A functional cafe within the studio, Central Perk offers a full lunch menu as well as dessert, and coffee, of course. The cafe even has coffee beans for sale, so you can take the taste of “Friends” home with you. 

Fans can be immersed into the set of Central Perk by relaxing and taking pictures on set, including on the couch. Giant mugs seen in the TV show are included as props to make the photos seem more true to “Friends” culture. 

If you’re lucky, and enough fans are in line, employees will provide a hands-on experience, assigning characters to fans and allowing them to reenact a scene from the series. Given cue cards to read from and camera directions, extras fill in and fans can watch themselves as if they were in an episode of “Friends,” making the stop even more worth it.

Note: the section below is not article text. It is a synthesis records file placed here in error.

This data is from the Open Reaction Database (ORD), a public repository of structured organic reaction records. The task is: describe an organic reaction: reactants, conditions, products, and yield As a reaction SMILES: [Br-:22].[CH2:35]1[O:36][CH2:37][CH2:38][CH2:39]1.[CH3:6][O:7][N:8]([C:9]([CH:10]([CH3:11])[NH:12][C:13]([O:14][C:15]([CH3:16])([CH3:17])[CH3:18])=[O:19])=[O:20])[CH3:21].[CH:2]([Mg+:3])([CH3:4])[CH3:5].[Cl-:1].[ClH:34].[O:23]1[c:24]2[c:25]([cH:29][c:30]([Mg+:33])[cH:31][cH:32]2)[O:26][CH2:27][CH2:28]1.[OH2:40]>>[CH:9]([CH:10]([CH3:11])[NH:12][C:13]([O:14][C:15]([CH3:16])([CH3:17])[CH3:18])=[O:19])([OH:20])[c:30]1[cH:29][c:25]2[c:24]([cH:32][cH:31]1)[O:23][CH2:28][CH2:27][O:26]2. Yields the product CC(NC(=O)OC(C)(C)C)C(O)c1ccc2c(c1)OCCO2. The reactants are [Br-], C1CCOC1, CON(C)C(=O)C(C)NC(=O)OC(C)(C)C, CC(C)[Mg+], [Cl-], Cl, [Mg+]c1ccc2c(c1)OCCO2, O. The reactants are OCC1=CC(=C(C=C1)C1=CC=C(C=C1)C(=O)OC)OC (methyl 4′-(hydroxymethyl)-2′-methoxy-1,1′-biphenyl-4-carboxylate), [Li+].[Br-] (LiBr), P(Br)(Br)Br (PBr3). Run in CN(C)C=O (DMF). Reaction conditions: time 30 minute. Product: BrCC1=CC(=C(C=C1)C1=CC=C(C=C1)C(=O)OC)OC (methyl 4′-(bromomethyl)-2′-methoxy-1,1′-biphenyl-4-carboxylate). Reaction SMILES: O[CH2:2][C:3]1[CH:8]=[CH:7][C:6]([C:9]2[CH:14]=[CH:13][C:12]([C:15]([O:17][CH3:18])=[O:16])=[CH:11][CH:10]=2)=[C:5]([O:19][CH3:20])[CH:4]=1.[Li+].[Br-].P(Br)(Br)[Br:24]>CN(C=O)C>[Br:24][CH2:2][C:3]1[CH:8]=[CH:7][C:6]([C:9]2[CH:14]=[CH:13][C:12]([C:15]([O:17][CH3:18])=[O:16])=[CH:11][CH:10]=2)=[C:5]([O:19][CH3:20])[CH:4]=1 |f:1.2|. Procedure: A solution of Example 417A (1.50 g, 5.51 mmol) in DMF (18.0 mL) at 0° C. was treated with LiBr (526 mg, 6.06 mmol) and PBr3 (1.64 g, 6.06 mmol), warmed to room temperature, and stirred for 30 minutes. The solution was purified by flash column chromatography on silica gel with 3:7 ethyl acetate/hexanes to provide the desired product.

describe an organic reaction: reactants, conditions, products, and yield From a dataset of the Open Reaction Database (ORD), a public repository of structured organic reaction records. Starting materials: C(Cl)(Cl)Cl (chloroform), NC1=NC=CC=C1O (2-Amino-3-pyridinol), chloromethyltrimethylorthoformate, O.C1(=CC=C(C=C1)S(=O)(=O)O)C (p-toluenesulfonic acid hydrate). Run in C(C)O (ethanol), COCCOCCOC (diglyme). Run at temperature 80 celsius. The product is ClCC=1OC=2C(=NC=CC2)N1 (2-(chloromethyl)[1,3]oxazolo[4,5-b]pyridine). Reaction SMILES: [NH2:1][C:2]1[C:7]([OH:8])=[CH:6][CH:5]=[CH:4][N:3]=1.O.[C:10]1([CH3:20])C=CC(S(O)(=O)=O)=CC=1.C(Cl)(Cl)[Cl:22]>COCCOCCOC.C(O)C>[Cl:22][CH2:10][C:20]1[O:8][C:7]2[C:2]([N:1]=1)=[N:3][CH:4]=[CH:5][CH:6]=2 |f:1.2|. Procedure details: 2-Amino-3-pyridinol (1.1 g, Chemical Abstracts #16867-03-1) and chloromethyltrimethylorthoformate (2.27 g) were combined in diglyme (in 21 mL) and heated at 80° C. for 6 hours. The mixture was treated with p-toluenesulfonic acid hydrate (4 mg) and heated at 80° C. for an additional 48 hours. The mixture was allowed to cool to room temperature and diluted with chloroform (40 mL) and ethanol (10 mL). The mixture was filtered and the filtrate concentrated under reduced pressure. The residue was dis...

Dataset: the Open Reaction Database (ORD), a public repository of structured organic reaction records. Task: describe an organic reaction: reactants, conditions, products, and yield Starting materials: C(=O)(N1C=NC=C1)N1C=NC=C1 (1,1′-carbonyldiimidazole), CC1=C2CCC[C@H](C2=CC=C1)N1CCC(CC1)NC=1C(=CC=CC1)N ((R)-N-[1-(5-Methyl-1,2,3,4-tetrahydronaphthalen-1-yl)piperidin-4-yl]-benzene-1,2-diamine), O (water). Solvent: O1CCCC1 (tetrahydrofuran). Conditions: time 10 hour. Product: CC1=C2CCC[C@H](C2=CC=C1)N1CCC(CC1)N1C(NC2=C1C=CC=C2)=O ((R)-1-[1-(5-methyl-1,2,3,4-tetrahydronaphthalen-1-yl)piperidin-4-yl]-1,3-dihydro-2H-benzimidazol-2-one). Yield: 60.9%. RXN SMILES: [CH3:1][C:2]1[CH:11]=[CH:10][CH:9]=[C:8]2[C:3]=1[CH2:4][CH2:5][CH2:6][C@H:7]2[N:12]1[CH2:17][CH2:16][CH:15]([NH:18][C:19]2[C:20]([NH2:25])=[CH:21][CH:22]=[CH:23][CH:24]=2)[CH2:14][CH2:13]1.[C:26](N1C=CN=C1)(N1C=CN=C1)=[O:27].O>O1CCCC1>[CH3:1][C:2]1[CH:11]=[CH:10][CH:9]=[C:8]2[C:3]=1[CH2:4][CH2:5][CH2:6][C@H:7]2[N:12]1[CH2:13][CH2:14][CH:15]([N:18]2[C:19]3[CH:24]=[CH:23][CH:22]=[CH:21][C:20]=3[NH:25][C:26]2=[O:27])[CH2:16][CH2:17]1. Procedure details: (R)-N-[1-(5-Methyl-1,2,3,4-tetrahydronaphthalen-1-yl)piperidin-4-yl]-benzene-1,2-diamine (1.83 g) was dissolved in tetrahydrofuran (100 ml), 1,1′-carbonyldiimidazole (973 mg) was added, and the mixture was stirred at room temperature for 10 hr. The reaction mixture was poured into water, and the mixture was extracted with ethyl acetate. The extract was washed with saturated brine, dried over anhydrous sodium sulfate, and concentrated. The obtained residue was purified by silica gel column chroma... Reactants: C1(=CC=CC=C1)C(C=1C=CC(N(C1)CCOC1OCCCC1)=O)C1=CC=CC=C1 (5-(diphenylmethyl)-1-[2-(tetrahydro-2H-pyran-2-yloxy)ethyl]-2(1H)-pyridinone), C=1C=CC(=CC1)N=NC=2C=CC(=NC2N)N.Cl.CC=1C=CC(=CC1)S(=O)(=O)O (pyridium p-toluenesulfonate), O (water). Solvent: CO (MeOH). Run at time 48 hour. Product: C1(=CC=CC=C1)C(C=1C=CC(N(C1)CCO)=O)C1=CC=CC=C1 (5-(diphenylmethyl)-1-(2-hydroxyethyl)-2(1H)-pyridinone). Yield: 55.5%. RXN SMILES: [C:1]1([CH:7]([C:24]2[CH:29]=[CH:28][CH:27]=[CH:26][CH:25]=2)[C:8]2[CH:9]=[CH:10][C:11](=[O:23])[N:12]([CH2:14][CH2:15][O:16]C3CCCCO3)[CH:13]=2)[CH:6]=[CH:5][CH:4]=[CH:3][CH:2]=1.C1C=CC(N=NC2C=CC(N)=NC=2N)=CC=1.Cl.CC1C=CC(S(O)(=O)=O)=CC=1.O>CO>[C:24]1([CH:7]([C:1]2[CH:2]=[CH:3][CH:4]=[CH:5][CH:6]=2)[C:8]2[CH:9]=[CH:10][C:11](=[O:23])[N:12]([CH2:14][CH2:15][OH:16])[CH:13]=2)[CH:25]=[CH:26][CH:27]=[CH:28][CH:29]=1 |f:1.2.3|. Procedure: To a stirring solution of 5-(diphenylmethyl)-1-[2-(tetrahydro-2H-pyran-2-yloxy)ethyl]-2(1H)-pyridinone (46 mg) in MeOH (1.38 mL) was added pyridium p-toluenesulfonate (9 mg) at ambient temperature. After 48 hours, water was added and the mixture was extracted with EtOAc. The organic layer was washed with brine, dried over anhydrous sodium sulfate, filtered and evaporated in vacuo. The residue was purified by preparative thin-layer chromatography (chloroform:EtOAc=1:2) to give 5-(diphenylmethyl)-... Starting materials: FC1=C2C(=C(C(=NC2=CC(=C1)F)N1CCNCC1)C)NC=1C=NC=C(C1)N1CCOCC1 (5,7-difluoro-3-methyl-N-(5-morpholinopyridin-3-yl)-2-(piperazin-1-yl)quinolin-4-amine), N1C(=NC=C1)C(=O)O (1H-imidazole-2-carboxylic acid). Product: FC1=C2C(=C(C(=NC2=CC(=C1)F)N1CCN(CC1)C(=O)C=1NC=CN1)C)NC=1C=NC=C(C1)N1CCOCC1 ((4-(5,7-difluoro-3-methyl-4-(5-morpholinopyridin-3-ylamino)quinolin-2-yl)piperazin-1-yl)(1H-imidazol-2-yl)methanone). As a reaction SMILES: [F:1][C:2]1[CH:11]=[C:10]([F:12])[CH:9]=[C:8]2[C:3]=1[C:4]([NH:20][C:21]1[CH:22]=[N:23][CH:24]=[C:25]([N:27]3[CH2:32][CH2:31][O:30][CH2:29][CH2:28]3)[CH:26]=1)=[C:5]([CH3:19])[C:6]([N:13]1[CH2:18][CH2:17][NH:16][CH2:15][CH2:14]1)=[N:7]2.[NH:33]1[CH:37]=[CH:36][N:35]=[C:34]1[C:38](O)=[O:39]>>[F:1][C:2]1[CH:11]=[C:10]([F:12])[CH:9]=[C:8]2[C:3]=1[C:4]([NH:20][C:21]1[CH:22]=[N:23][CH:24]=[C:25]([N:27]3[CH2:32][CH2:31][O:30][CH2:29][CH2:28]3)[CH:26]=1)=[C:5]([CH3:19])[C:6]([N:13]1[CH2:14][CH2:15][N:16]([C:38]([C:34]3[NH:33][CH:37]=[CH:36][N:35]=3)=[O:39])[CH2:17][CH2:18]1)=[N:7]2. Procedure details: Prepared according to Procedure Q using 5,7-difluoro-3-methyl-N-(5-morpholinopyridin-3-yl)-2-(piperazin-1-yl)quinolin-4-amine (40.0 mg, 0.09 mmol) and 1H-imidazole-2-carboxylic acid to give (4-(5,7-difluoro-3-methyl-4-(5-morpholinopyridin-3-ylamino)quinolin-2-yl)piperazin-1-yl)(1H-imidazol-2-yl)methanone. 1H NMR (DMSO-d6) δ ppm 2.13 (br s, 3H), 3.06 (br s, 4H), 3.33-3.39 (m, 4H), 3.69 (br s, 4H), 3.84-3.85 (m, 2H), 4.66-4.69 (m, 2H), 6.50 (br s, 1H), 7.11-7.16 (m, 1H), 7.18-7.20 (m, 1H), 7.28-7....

“I’m not sure that I can pick just one episode that’s my favorite, but I like all of the Thanksgiving episodes because each one has a different story and flashbacks to the group of friends the previous Thanksgivings together, which I thought was fun to watch,” Wickus said. 

On the East Coast, one can expect to be reminded of “Friends” anywhere they go, given that it’s where the series takes place. 

In SoHo, Manhattan, a “Friends” pop-up allows fans to truly step foot into the world of the characters. With large photos and facts from the series covering every bit of white space on the walls, fans learn more about the TV show at every turn. 

The pop-up offers plenty of opportunities for photos, including ones taken in the Barcaloungers in Joey and Chandler’s apartment, with the multi-colored umbrellas from the opening scenes and with props to recreate the PIVOT scene, complete with a couch and a stairwell to help get the job done. 

Props used in the TV show are displayed as well, including Rachel’s 18-page letter to Ross and Ross’ Spudnik helmet, among many others. 

For a taste of “Friends” a little closer to home, visit the University of Iowa, where the financial building, Calvin Hall, is featured in an episode. 

In season 10, episode 11, a flashback of Ross and Chandler’s college days is shown and a transition scene depicting a college campus includes a shot of Calvin Hall.